As we drive out to Obelai, Zigmas tells us more about the countryside, which looks quite unmanaged. During the Soviet era, this was all collective farms and was a very productive area – particularly for flax which was exported to Russia via the railway. He sounds a little wistful when he remembers this – he says that now people can’t afford to cultivate the land, there are no jobs for young people so they leave for the cities. It’s another reminder of the intense conflict and change this region has undergone in the past century and more.

We reach the windmill on the main road, and follow a small track into what looks like someone’s allotment. Behind the vegetable patch is the Obelai jewish cemetery, marked by a wonky picket fence. It looks like a wildflower meadow. I find this place beautiful, but I wonder if we romanticise neglect. There’s something alluring in a place that feels undiscovered (although it is of course discovered) or unknowable. In the introduction to ‘Ruins’, Brian Dillon writes: ‘the cultural gaze that we turn on ruins is a way of loosening ourselves from the grip of punctual chronologies, setting ourselves adrift in time. Ruins are part of the long history of the fragment, but the ruin is a fragment with a future; it will live on after us despite the fact that it reminds us too of a lost wholeness..’

R Beinart


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Offere II

Our sourdough bread culture – which will be three years old in October – has travelled with us from Oxford to South Africa, Hull to London and formed the basis for khlebolsony rituals at multiple thresholds. It has accompanied us on this trip, and we bake bread again in Vilnius, adding Lithuanian flour (miltai) to the cultural mix.

We visit the Jewish cemetery in Obeliai, the shtetl where a lot of the Beinarts lived in the 19th century. The cemetery has graves going back perhaps 300 years, but stops in 1940 when the holocaust took place here. Some of the stones have recently been righted, but the site is very overgrown and has become a wildflower meadow in-between the graves. Our Dad, who has joined us for a week, attempts to decipher some of the graves, tracing the faded Yiddish words with his fingertip and trying to remember the hebrew alphabet. We soon realise that we are unlikely to find a Beinart grave without a translator and a thorough search.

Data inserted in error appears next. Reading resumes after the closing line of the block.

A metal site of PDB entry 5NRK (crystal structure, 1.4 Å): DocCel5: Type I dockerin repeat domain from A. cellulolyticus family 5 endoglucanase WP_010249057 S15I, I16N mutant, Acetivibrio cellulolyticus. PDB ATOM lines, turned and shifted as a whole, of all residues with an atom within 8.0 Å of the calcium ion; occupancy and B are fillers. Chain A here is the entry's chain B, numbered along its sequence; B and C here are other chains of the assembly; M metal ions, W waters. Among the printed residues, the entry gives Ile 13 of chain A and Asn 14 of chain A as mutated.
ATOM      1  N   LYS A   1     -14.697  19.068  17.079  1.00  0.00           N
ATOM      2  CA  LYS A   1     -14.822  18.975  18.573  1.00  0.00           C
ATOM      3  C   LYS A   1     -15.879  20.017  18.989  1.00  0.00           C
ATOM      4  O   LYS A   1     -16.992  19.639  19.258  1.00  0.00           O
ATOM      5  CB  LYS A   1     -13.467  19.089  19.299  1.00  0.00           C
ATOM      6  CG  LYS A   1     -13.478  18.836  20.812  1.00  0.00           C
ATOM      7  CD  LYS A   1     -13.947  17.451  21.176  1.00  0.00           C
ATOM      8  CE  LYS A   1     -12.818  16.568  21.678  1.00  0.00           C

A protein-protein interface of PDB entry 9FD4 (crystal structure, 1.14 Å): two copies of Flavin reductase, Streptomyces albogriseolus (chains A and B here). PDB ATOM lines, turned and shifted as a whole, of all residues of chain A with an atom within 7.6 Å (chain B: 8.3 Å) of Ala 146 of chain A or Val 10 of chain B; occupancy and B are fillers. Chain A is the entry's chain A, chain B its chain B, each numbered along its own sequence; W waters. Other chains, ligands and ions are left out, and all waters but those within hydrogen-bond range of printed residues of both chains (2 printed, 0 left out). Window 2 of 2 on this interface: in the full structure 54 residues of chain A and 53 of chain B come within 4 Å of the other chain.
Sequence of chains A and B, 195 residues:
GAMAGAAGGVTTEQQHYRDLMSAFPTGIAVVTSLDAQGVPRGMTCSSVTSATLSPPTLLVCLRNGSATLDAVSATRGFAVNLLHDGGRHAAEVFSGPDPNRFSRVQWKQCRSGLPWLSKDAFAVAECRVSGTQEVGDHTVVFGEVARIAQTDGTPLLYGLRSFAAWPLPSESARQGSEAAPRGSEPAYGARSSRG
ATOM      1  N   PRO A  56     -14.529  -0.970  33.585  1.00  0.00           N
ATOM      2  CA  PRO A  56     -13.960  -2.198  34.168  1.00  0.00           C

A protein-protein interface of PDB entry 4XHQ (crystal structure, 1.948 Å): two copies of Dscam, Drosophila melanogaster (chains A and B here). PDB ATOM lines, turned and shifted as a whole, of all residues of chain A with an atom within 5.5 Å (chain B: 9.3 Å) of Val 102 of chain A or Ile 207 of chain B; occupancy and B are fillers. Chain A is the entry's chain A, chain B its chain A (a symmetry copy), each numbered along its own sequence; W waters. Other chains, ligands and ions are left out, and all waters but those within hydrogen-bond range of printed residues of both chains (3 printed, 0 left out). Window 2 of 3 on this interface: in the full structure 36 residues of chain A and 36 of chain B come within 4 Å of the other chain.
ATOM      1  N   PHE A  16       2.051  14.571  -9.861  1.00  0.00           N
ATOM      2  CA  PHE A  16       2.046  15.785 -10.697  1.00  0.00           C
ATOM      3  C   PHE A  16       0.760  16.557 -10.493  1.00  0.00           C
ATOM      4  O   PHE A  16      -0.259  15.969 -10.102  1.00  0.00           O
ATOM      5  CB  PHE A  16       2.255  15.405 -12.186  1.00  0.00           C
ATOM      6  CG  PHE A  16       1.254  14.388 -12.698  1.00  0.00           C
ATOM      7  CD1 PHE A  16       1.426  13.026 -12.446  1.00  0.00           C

The novella ‘It Has To Be This Way’ follows the story of an amnesiac preoccupied with old photographs. One of the characters says of the photographs: ‘They could not be indicative of memory, they were uncoupled from the past. Instead the photographs could only be memory in the making.’ I feel like the sites we visit have the same quality for us – there is no living history, no personal memories to connect us to these places, we do not feel their significance except through understanding them historically.

Katy and I bring our sourdough bread and Burgerspan salt to the cemetery. We make a performance in the graveyard, Offere II, meeting in front of the gravestones to share bread and salt – an echo of the film we made at the Salt Pans in South Africa. We don’t know for certain if this is where Woolf was born, but we bring an offering of salt from the place he is buried. These actions we perform are a form of memory in the making.